5-18 Powell's City of Books, World's Largest Indie Bookstore by Judith Ashley and Sarah Raplee

Monday, February 26, 2018

How's the Weather?

By Courtney Pierce

The late-great David Bowie had the best advice for weathering tough times: Turn and face the strain. I’ve sung that line from Changes a hundred—maybe even a thousand—times in my fifty-nine years. Like many other baby boomers, I’ve lost a job or two, lost family members, and lost a husband (not by death, but a loss nonetheless). Any one of those derailments of life is particularly tough on the psyche.

But as is the way with Mother Nature, traumas are balanced with great joys. I’ve excelled in a career or two, won the hearts of two parents and two sisters, and gained an amazing husband and a stepdaughter from the ashes of devastation.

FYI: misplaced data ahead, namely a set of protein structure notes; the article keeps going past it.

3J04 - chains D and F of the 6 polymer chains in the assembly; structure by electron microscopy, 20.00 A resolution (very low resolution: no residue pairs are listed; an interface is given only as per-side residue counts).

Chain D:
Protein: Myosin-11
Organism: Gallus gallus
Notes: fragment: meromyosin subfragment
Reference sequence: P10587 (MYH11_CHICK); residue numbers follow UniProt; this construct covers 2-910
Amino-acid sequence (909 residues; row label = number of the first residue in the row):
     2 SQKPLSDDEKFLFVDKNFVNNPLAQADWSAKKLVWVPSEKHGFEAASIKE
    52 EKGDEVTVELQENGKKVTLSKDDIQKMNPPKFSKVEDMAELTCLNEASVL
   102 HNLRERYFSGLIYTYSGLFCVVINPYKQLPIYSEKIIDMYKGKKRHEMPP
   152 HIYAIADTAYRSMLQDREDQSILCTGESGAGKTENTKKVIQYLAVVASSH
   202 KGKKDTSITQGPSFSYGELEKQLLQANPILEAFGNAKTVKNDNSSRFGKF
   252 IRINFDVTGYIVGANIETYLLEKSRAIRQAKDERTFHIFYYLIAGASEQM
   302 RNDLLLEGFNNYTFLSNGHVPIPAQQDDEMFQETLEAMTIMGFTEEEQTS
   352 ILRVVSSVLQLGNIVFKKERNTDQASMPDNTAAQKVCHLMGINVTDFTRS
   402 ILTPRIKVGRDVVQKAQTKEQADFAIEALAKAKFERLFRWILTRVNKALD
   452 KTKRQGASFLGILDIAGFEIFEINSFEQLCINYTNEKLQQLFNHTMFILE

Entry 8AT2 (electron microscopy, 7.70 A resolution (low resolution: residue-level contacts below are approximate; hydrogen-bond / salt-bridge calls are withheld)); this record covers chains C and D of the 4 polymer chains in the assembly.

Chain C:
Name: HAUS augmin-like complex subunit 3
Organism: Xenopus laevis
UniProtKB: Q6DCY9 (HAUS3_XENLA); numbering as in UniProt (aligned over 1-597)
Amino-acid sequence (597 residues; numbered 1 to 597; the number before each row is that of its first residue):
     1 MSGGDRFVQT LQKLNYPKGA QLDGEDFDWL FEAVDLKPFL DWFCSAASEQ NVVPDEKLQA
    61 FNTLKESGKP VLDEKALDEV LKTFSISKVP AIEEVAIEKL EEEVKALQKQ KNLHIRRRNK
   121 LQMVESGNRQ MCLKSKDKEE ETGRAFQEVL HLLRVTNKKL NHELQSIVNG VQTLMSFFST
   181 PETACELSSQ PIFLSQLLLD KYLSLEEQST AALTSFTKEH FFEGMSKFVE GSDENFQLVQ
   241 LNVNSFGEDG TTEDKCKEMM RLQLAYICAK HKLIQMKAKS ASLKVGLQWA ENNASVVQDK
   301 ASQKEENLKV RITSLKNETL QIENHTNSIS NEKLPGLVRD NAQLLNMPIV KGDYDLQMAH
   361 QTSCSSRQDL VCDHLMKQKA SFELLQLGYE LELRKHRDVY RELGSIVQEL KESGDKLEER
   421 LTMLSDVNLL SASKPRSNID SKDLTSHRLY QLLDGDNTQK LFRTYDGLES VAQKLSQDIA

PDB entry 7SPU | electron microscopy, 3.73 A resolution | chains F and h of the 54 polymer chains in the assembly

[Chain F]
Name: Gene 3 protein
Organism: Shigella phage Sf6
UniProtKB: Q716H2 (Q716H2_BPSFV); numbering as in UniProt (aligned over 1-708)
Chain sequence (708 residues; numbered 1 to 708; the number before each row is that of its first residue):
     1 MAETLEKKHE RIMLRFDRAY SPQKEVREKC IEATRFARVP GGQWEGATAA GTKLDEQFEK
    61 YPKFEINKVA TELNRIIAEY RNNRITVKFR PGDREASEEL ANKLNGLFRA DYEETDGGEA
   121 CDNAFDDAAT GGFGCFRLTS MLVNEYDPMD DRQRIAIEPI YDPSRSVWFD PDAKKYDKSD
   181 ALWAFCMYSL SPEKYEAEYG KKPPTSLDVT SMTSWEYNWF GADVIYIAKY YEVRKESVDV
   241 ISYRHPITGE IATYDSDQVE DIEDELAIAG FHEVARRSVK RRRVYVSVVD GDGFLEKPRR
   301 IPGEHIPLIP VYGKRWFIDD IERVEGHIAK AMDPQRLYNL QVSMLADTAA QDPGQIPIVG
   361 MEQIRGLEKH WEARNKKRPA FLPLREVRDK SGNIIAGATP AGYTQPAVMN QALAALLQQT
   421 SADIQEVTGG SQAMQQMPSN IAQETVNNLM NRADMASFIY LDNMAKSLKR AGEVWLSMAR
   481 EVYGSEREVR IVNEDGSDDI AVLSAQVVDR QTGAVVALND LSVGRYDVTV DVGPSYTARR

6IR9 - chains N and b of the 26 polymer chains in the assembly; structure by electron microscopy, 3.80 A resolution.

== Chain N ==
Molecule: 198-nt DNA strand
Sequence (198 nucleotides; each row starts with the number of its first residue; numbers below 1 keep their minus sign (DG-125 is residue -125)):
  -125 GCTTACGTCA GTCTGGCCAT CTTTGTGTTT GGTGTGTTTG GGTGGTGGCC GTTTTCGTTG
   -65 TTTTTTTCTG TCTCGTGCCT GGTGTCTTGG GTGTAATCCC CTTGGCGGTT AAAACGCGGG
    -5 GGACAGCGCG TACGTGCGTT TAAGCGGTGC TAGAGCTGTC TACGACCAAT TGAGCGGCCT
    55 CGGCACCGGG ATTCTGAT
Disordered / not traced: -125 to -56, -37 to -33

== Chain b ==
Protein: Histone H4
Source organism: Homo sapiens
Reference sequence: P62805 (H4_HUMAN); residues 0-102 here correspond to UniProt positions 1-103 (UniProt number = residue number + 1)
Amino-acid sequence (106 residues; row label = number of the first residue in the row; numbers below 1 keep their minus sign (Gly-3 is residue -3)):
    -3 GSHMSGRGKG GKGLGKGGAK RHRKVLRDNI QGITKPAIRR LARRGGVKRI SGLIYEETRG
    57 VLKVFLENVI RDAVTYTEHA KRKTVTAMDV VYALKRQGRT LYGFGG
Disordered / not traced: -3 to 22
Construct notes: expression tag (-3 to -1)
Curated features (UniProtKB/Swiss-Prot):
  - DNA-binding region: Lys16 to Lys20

I owe it all to checklists. Don’t laugh. I’m completely serious.

I make lists about everything: complicated things, mundane things, and lists of lists I should make. Emotions are difficult for me to process, so when they’re part of a list, I can keep those tears and fears at arm’s length. We writers banish these big things to the page, not on our sleeve.

Rationalize, monetize, organize. Salute!

But then I think about the stupid things that many people deem to be traumas, like losing keys or trying to squeeze into those favorite jeans that don't fit anymore. Sometimes there’s no trauma at all, only an endurance test of the daily assaults of life. How much time do I spend deleting spam or interrupt a game of Scrabble to check my work email? I need to make sure someone else’s trauma doesn’t become mine. I’m never prepared for the Wi-fi router going out or my laptop inching like a slug from Internet slow-downs. And what about when the Bluetooth on the Bose has ceased to pair with the music library on my phone?